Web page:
Space Science

Look! Venus and Jupiter Are Lining Up for an Amazing Optical Illusion

The planets will move closer and closer in the night sky until March 1.

The beautiful twilight sky (Nov 28, 2019) after sunset with the planets conjuction of Moon (with ear...
by Chakarin Wattanamongkol/Moment/Getty Images

If you’ve looked up at the night sky in the last week or so, you may have noticed two bright objects moving steadily closer together.

The objects you’re seeing aren’t stray high-altitude balloons or UAPs; they’re Venus and Jupiter, staging a dramatic display of orbital dynamics for anyone who happens to look up. Here’s your Inverse guide to this spring’s planetary conjunction between Venus and Jupiter.

What Is A Planetary Conjunction?

A conjunction happens when two planets appear to be really close to each other in the night sky.

On the night of March 1, the two planets’ paths around the Sun will bring them into a nearly-perfect alignment with Earth, so that you could almost draw a straight line from Earth to Venus to Jupiter. And that alignment creates the optical illusion that Venus and Jupiter are less than a Moon’s width apart when they’re really about 400 million miles away from each other.

If you could zoom outside the Solar System, the upcoming conjunction would look a little like this:

Disclaimer: this diagram is not to scale and is possibly missing a few planets.

Sun and planet photos and Hubble Deep Field background: NASA

How to See the Venus-Jupiter Conjunction

You can watch the two planets move into position over the next several days. Venus is the brightest object in the night sky (second only to the Moon), and Jupiter is only slightly dimmer, so they should be easy to spot if you have clear weather and reasonably dark skies. Look in the general vicinity of the Moon shortly after sunset, and the two brightest lights you see should be Venus and Jupiter.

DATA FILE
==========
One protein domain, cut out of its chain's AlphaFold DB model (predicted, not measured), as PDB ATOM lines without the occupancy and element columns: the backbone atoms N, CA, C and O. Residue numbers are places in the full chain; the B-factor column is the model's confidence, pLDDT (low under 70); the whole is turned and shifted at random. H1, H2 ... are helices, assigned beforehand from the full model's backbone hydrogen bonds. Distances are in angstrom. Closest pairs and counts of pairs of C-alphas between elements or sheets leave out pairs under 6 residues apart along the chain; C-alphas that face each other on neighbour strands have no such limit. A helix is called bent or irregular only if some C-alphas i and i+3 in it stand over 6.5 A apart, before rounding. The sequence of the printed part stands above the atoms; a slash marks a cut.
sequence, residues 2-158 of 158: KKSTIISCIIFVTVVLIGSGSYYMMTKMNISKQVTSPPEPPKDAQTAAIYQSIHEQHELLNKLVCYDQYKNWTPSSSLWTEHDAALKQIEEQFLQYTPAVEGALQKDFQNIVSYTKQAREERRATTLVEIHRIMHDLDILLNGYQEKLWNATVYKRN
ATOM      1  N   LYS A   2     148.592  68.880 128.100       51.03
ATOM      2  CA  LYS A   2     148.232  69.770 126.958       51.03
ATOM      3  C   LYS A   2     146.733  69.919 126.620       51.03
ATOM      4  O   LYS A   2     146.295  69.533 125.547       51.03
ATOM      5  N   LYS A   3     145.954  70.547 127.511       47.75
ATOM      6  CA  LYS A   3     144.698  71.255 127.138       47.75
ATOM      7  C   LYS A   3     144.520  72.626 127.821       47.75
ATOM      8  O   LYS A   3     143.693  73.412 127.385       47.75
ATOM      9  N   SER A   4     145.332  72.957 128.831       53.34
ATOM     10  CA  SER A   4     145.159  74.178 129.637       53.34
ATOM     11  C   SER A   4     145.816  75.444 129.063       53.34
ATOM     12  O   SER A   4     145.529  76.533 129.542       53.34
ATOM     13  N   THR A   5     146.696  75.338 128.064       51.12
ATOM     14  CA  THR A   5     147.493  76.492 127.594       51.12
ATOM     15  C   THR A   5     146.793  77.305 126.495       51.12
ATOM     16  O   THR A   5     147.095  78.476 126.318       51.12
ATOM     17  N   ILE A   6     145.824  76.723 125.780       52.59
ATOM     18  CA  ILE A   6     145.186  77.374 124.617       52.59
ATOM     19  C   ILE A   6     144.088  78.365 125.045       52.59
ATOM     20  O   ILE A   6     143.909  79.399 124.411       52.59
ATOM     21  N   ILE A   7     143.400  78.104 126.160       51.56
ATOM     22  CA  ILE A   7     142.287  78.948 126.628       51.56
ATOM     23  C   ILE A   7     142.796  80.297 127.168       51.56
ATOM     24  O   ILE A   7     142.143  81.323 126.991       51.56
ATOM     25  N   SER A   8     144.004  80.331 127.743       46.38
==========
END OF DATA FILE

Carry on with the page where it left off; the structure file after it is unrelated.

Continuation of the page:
Venus and Jupiter are both bright enough to see with the unaided eye, but if you have a telescope, you should be able to see two or three of Jupiter’s largest moons in the mix as well.

The conjunction itself will happen on the night of March 1.

What’s So Cool About the Venus-Jupiter Conjunction?

“Conjunctions have no profound astronomical significance, but they are nice to view,” wrote NASA’s Jennifer Harbaugh in April 2022. A planetary conjunction will also have no impact whatsoever on your love life, your health, or your overall fate (unless you meet the love of your life or catch the flu while stargazing, but that’s not the planets’ fault).

But conjunctions like this one are an amazing reminder of our vantage point on a planet zipping around a star, accompanied by other planets also whizzing around the star at different distances, all constantly moving in three dimensions.